13th November 2013
“Colour marks” are registered trade marks consisting of a single colour, used in abstract, as opposed to, say, being part of a logo. Big businesses (and they usually are big) like to register colour marks as a way of extending their brand protection and maximising control over their house colour schemes. So Barclays have their “Barclays Blue”, BP has its particular shade of green etc. In theory, provided you satisfy the basic trade mark application requirements, colour marks are perfectly permissible. The trouble is, there aren’t that many colours to go round, and you run into trouble if you start allowing people to monopolise them.
Most native English speakers can usefully distinguish about 12 basic colours (even if the good folks at Pantone® might want to up this figure by several orders of magnitude). At this point, we have to resist the temptation of an enjoyable diversion into colour theory, the Sapir-Whorf hypothesis and heraldry, but here’s a good practical illustration of the problem: about 10 years ago, easyGroup launched a brief foray into mobile phones. Their house colour is of course orange, but that was also the favoured shade of none other than Orange (remember them?). Even if the respective oranges weren’t quite the same, could both businesses lay claim to the same colour? Should either be entitled to exclusive rights over it?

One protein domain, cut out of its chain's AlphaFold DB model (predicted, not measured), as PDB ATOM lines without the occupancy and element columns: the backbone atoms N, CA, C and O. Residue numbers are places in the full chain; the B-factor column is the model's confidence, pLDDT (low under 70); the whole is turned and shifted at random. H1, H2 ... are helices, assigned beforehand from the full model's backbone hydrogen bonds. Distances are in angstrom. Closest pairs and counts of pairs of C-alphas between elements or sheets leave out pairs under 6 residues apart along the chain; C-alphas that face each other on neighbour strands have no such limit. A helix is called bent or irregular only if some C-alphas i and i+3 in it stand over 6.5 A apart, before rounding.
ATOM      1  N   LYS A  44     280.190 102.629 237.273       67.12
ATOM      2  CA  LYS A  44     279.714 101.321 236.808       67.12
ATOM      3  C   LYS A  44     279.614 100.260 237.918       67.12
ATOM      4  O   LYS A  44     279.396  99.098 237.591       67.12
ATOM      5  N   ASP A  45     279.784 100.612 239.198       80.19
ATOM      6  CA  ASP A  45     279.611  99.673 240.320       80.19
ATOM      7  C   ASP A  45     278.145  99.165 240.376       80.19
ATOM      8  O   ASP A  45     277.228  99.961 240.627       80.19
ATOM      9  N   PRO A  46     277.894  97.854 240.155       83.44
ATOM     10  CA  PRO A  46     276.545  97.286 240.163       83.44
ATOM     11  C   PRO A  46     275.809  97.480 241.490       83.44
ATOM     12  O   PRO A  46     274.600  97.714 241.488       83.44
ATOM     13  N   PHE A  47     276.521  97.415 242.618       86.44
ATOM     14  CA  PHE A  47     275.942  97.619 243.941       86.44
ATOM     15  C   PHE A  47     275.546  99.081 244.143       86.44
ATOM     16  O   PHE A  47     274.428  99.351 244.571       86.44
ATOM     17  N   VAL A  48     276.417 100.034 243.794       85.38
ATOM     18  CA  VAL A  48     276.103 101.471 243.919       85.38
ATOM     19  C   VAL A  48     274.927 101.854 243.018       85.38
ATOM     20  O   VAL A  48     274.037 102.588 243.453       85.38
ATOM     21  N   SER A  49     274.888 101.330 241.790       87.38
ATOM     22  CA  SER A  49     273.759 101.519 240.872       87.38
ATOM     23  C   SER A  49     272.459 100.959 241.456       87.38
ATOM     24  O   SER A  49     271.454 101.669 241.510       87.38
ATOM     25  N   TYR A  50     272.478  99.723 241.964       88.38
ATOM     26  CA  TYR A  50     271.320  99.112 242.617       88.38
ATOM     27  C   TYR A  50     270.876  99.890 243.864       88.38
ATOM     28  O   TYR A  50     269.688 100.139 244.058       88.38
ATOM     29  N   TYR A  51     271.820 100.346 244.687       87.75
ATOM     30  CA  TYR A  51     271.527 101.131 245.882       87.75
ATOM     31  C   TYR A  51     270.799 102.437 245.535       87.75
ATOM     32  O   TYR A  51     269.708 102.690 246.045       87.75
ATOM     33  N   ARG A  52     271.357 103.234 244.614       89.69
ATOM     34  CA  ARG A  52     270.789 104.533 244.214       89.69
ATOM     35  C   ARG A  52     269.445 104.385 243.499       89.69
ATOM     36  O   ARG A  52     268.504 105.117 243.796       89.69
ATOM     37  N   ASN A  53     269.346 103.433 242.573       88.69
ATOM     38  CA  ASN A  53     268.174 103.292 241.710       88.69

A similar dispute has been bubbling away in the world of confectionery. Cadbury applied to register purple in respect of chocolate and that would leave it – and it alone - exclusively entitled to use purple on chocolate bars. For anyone brought up in Britain, there’s a clear, not to say fond, association between Cadbury and purple, but purple’s a pretty popular colour for chocolatiers so Nestlé felt it had to object. And it has now successfully blocked Cadbury's application.
Cadbury had specified a Pantone shade (2685C) so we all knew exactly which purple we were talking about, and had produced evidence of “acquired distinctiveness” – i.e. evidence that consumers recognised this purple as indicating Cadbury. This got them through the Trade Mark Office unscathed, and they squeaked through the High Court with little more than a restriction of their registration to milk chocolate. But, in the Court of Appeal, they slipped up on their specification that the purple was “applied to the whole visible surface, or being the predominant colour applied to the whole visible surface” of their packaging. The Court decided that this use of “predominant” left matters too uncertain and cancelled the registration.
This doesn’t mean Cadbury can’t continue to use purple, and it doesn’t mean purple won’t remain an important part of Cadbury's brand and goodwill. It also doesn’t mean colour marks are now unregistrable, but it does you’ll have to be much more careful about how you claim them. For now, though, Cadbury may have to learn to share its favourite colour with its competitors, although word is an appeal to the Supreme Court is likely.
All of which reinforces the status of colour marks as luxury purchases for the very rich or the very large, and of little relevance to ordinary businesses. There’s so much more to a brand than choice of palette (or even palate), and you need to remember to keep your brand protection strategies proportionate to your needs. BrandSoup suggests that most businesses will find better ways of spending their time and money, and we’re glad we not forced to choose between our loyalty to Dairy Milk and our secret love of Milka (moo!).